I doubt any of us want to sit down and dwell on the fact that life is short. Yet reminders are all around us, particular those of us who are in the "second half", or more, of our time on this earth.
As I write this I am sitting in a hotel room in Indianapolis, Indiana. It's October 10, 2019. I am here to celebrate the life and mourn the death of a friend, Steve Ohman. He died Monday after a long, but too short, battle with cancer.
Tomorrow morning before I head to the funeral home I am heading north to visit my in-laws. Dad has been battling pancreatic cancer for over a year now, and it will be great to see them. I know they know I love them, but I don't think they really have an idea of how precious they are to me. They accepted me as part of their family when they had every reason not to. They allowed me to marry my best friend and love of my life, even though I was really just a know nothing punk. They modeled love and grace and kindness, and I owe them a debt I can never repay.
And then comes Monday. It was on a Monday, October 14, 2002 to be exact, that I saw my son Derek alive for the last time. 17 years is a long time ago, only it seems like just yesterday. And while the anniversary always brings some pain, it remains a gift. A reminder of how foolish I can be with my time and my energy. A reminder that you really never do know what the next moment will bring. A reminder that every day is a short breath of time you can never get back once it's lost. It's also a reminder of the gift of friends, who are there to lift you up when things go sideways. My friend Steve's wife Sherri was one of those gifts when Derek died. She was a faithful prayer warrior who lifted us up to heaven when we needed it most, and the letter she sent shortly after his passing is more valuable than a mountain of gold. Steve's parents Dave and Marilyn have become dear to us through the Ohman families trial, and have been a picture of faith and grace to us.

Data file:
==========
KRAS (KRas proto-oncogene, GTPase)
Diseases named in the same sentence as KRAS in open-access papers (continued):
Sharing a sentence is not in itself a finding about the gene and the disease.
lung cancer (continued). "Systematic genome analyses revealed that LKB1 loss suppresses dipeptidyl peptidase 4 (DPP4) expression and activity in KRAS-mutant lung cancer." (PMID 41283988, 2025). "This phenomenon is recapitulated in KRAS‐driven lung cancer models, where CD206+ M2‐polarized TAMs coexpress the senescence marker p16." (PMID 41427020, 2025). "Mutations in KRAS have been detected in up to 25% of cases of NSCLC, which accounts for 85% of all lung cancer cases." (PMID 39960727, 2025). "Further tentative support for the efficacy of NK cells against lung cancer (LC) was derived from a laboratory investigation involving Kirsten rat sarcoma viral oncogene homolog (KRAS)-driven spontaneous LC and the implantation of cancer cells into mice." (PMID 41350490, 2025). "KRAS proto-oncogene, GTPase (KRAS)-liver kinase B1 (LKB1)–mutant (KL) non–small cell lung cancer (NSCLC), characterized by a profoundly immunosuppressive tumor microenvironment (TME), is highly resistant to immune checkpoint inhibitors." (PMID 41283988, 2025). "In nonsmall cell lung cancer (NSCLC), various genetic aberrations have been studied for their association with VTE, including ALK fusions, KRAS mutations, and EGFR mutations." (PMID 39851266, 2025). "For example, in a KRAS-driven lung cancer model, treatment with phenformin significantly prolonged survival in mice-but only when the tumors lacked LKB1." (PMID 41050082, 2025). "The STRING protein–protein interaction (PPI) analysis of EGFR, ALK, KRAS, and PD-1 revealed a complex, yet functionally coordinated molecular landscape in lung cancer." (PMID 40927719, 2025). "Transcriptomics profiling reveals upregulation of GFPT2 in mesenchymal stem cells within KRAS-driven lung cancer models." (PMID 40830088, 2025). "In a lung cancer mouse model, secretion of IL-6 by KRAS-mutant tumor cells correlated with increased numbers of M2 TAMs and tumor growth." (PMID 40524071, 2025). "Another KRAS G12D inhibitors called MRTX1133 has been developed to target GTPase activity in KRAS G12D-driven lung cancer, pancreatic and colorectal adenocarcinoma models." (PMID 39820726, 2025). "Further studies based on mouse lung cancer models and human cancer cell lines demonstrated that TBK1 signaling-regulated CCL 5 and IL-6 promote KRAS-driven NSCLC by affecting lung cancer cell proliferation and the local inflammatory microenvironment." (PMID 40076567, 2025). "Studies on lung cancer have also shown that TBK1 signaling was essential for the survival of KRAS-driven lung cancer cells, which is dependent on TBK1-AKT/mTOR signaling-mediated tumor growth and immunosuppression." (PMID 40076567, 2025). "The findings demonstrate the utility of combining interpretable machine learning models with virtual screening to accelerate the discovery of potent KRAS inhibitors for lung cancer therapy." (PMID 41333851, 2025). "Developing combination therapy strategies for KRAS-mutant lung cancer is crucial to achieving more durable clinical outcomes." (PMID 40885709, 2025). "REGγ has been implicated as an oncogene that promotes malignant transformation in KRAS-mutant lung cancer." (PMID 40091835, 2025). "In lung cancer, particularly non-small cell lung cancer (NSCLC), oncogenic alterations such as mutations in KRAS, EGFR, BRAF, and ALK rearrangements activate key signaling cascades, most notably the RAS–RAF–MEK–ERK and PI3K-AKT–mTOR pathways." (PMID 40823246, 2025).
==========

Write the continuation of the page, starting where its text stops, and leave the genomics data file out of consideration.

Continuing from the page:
I don't pretend to know why things like these happen. But I have never been more convinced that despite why I might think is unfair, there is a God that cares and has a purpose. I have experienced too much peace through trials and too much grace through hardship to think otherwise. You may think I am delusional, but I think not. You may say that belief in God is just my crutch, just something to make me feel better, but you'll never convince me. A God that the human mind can completely understand is not big enough to be God at all. There is too much evidence, if you are willing to look for it. I know I will never convince everyone, and that's ok. That's not my job. My job is to serve, and love, and give back the gifts I have been given the best way I can.
If you take nothing else away from all this, just remember to make the most of every moment, to love as hard as you can, to forgive the ones that don't deserve it, to show mercy to those who need it, and never, never, never forget to count your blessings, no matter how small. Autumn comes quickly, and passes by even faster. Live a life that matters while you can.